How is Alcohol Abuse Connected to Wet Brain? - Bluehills Recovery

A brain disorder that is related to an acute and chronic phase of a vitamin B1 (thiamine) deficiency, which is known as wet brain or Wernicke-Korsakoff syndrome (WKS). It is seen in people with poor nutrition as well as those who have a history of long-term heavy drinking.

Symptoms can possibly be reversed if they are caught early. However, if they are left untreated, a wet brain could cause irreversible symptoms. These symptoms can be confusion, trouble with coordination of muscles and possible even hallucinations.

There are ways to help prevent a wet brain before it can develop and it can be treated proactively if a doctor is seen quickly after symptoms start to present themselves. Here at Blue Hills Recovery Center, our team can help with these treatments 

What Is a Wet Brain?

Wet brain is formally called Wernicke-Korsakoff syndrome (WKS), and it is a severe life-threatening brain disorder. This brain disorder is made up of two conditions.

The first component of Wernicke-Korsakoff syndrome (WKS) is a severe temporary condition that is characterized by loss of muscular coordination, confusion, and abnormal eye movements, along with vision changes. This is also called Wernicke’s encephalopathy (WE).

The second component of Wernicke-Korsakoff syndrome (WKS) is Korsakoff’s psychosis, which is a chronic condition that can induce a significant impairment in memory and learning. It greatly interferes with a person’s ability to function normally. 

The name wet brain was called this because the condition mainly happened when someone was abusing alcohol for many years. 

Wernickle-Korsakoff syndrome (WKS) began as a deficiency in thiamine which is associated with heavy alcohol use that was over an extended period of time, considered long-term. 

However, it can also be caused by malnutrition and other diseases. Up to 80% of people who suffer from severe alcohol use disorder (SUD) become thiamine deficient. A person must be sober when showing symptoms to be diagnosed with a wet brain. Wernicke-Korsakoff syndrome (WKS) can sometimes be confused with symptoms of alcohol withdrawal and even other medical complications.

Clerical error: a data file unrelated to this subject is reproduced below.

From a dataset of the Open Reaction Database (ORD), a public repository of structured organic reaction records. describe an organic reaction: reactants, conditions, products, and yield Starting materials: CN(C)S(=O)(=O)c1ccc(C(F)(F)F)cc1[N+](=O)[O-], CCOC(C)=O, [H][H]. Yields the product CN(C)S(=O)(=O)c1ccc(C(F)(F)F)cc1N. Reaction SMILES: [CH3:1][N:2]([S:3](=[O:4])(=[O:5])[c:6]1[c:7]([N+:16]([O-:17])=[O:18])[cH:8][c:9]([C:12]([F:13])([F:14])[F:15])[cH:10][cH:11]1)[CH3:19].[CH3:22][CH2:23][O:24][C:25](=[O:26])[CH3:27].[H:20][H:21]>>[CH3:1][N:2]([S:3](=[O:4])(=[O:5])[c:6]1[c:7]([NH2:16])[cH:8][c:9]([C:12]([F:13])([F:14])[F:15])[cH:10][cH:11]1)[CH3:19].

It is estimated that 1-2% of the general population will develop WKS, which is rather small. Although, those who chronically drink and are heavy long-term drinkers are at a higher risk with rates estimated around 12-14%.

How is Alcohol Abuse Connected to Wet Brain?

Vitamin B1, also known as Thiamine is an important and essential nutrient that is utilized throughout the entire body. It can only be obtained through diet. Its deficiency can cause damage to the nerves, heart and brain.

Alcohol abuse in the United States is the major leading cause of thiamine deficiency. Its deficiency is the consequence of the development of WKS.

Poor nutrition and malabsorption of thiamine are due to chronic alcohol abuse. People who tend to drink heavily do not eat a balanced diet and do not consume adequate levels of thiamine to meet their daily nutritional needs. It’s been shown in studies that people who drink chronically consume much lower thiamine levels overall.

In order for the body to properly absorb thiamine, it must go through the GI tract and then be transported to various body tissues.. In people who chronically abuse alcohol, the absorption is decreased. Alcohol usage can create inflammation in the intestines and the digestive tract, which can make it a whole lot more difficult for the body to absorb the thiamine. It can also make it more difficult for the body to effectively process and utilize the thiamine due to heavy drinking as well.

Thiamine builds enzymes that help play important roles in processing and converting sugar into energy. It also helps create chemical messengers in the brain and also genetic material in the cells.

What are the Symptoms of a Wet Brain?

The symptoms of intoxication and wet brain are similar. Though the symptoms of wet brain continue in the absence of drinking. Here are some more common symptoms of a wet brain.

  • Loss of muscular coordination
  • Behavioral changes
  • Vision changes (ex. double vision)
  • Abnormal eye movements
  • Memory loss

There can be certain characteristics that may develop in a person with wet brain that family members may begin to notice, such as:

  • Frustration and irritability
  • Difficulty and resistance
  • Lies, or making up stories